I want to share with you an effective way of storing your old plastic bags from the grocery store. I know they are getting a lot of flack right now, but we reuse them all over the house as garbage liners, sack lunch bags, and wet bags for the beach, pool, or a kid's unfortunate accident (though I am using cloth grocery bags most of the time now). This storage bag is made from things I had lying around the house already and is a great way to recycle old remnants from sewing. It features a drawstring at one end for easy access or something to hang it from, plus an elastic opening on the other side.
You can easily grab a bag out of the elastic opening. This project can be done by a beginning sewer and it will save you precious cabinet space!
- Fabric- mine measured 1 yard x 1/2 yard, but you can do any size you'd like as long as it's rectangle-ish in shape. Mine was fairly large. An old dish towel would work fine.
- Elastic- at least 10", braided preferred, though whatever you have left over from other projects should work great.
- A Shoelace- My husband's Vans came with two sets of shoelaces and, let's be honest, who changes those out? Ever? Anyway, the point is to use what you have lying around.
- Sewing machine
- Iron and board
- Rotary cutter and self-healing mat or scissors (if you sew at all, I highly recommend investing in a rotary cutter system- it will make your life so much easier!)
Step 1 Square off your fabric. You can skip this if you are using an old towel. Do this by folding it in half, lining up the finished ends and cut the edges (that the fabric store made uneven) straight. If you don't have a mat, use something to help you with the 90 degree angle, like a book.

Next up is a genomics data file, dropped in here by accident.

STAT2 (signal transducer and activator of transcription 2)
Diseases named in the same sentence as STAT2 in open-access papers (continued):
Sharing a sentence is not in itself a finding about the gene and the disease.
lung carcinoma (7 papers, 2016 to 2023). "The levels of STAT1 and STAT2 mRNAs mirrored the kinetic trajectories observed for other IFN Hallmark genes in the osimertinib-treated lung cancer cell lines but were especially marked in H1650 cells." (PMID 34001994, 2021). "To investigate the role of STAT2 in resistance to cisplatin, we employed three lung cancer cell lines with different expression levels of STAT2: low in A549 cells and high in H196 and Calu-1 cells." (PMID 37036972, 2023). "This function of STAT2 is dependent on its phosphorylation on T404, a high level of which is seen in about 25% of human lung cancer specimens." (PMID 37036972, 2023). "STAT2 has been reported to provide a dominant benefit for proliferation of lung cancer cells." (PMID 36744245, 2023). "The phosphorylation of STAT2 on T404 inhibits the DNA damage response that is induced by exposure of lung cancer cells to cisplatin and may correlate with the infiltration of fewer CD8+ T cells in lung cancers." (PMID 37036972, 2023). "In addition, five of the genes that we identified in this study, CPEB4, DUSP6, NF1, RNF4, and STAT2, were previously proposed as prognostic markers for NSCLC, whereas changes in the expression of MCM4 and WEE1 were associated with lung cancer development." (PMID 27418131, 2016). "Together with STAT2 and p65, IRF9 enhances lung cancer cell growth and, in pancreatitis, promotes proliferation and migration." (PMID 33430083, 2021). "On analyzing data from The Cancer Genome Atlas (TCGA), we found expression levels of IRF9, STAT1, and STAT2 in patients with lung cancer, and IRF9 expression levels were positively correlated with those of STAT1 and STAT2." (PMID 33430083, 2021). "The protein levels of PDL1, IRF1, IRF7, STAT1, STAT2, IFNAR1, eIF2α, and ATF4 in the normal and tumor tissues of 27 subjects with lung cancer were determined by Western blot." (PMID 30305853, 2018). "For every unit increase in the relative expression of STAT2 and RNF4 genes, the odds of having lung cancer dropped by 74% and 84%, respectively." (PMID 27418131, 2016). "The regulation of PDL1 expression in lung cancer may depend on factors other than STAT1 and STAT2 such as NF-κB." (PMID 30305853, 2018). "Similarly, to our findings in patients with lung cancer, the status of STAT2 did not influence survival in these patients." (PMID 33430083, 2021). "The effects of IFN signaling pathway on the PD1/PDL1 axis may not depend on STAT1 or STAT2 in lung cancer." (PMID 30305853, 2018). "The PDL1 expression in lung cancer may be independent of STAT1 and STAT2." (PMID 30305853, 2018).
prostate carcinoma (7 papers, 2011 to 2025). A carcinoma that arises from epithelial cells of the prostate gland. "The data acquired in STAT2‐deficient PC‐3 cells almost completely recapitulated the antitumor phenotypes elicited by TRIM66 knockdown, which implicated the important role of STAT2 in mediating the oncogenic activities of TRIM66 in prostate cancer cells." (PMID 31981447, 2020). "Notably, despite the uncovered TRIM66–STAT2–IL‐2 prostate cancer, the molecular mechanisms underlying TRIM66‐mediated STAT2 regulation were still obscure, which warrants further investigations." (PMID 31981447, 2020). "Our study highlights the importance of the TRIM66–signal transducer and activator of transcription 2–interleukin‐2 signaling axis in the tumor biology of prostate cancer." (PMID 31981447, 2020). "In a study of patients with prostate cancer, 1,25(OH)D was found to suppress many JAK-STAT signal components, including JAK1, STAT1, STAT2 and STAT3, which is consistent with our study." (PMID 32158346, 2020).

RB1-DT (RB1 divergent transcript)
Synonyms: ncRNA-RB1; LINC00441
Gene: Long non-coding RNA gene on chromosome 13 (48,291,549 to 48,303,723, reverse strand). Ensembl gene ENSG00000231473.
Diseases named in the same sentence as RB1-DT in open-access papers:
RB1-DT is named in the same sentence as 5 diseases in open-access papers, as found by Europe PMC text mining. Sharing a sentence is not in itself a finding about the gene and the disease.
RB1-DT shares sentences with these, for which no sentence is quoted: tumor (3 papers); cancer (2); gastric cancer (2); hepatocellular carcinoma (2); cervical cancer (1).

Step 2 Fold your fabric in half "hot-dog style." With right sides facing each other, sew along the long end of your rectangle. Iron seam open. At each end, fold and iron your fabric about 1/4" (again, you can skip this step with a towel).
Step 3 Fold and iron your fabric up one more time to make a casing that won't fray. I folded one end about 1" up for my shoelace casing and the other about 1/2" for the elastic casing.
Step 4 On the shoelace end, mark where you want to put your shoelace hole(s). I chose to have 2 holes, one for each end of the string, right where the long ends were sewn together and on the outside of the casing.
Step 5 Open up your casing and sew your shoelace holes using the buttonhole setting on your machine (don't mind how terrible mine are... I feel like I have to relearn how to do them every time). Using a seam ripper, open your button holes.
Step 6 Sew the shoelace casing all the way around. I didn't leave much of a seam allowance because I didn't want any plastic bags to get caught on open edges.
Step 7 Sew your elastic casing and leave 1-2" open.
Step 8 Using a safety pin (or in my case, a paper clip) insert your elastic through the casing. I just took out my big spool of elastic I had laying around and didn't cut it to size until I had drawn it through.
Step 9 Sew your elastic at the length you would like, making sure you leave a little slack so you can get your hand through the hole. Trim off excess and sew the casing closed.
And you're done!
This project really opened up a lot of cabinet space for me! I didn't realize how out of control it all was...
What a difference, huh?